No one wants to hear those words associated with their child.
Yet, since we received James’ diagnosis, we have known that this would be his road. He will always lag behind other children. Even knowing this, every day is a revelation. Every day, I have to remind myself that he’s not going to do things on the timeline that I experienced with his sisters. He is still very much like a newborn in his habits. He’s been sleeping heavily for the past 48 hours. He does this. He will have spurts of very awake times, but he will also sleep for hours and hours – sometimes most of a 24 hour period.
Today, he woke up several times and we had a couple hours of eye contact and some small noises this evening. We worked on stretching out his clenched fingers, lifting his head, and other exercises his various therapists have recommended. I gave him some sensory input with a super soft, fuzzy Taggie blanket from Target, and we worked on him holding some plastic rings. It was so interactive, and I realized during it that my soul was absolutely thirsting for that interaction.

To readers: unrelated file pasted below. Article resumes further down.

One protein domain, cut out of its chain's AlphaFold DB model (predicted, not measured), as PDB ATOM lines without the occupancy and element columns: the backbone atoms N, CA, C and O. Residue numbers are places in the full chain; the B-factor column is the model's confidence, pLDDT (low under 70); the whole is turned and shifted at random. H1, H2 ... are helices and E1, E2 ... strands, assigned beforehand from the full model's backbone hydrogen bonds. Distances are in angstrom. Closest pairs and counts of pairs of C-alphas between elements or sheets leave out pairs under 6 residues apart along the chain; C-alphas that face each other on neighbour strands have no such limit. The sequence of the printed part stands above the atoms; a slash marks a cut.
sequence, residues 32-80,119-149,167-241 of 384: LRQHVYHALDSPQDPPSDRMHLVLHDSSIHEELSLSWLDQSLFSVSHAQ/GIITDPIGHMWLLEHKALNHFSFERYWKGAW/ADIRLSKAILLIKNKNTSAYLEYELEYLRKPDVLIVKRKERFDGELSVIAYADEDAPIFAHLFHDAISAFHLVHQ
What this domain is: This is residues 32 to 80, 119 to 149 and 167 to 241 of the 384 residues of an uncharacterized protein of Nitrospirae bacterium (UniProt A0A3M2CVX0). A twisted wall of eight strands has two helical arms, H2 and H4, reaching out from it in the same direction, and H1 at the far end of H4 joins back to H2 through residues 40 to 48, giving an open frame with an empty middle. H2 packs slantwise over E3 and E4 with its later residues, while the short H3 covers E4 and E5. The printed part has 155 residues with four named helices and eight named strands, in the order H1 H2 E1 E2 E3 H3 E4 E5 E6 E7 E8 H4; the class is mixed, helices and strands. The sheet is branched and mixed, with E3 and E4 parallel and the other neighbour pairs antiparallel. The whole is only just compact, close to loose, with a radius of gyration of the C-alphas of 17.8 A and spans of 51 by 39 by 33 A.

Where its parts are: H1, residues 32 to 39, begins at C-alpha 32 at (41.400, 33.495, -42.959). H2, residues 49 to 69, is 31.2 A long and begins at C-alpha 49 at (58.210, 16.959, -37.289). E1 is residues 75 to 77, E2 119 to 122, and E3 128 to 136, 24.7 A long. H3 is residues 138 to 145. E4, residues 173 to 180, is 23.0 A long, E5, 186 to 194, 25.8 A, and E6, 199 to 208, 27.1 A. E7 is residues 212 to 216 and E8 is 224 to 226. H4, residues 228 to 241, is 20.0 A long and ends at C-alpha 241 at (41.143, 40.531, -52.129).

Raising children is hard. The days can be really, really long. Infants are sweet and cuddly, but one thing that makes them so wonderful is watching them grow and achieve milestones, watching them bloom into little people. For 3 months, I have watched my sweet babe growing slowly, and I have been waiting. I am still waiting. Waiting for the first real smile, the first real babble, the first time he reaches for something, the firsts that his sisters had already achieved at this age.
I am in the desert, and the oasis are few and far between. But when I find them, they are so beautiful that I am filled. And I can go back into the desert and wait again, wait for that next oasis, that balm to my mother’s soul – the bright eyes of my son staring back into mine.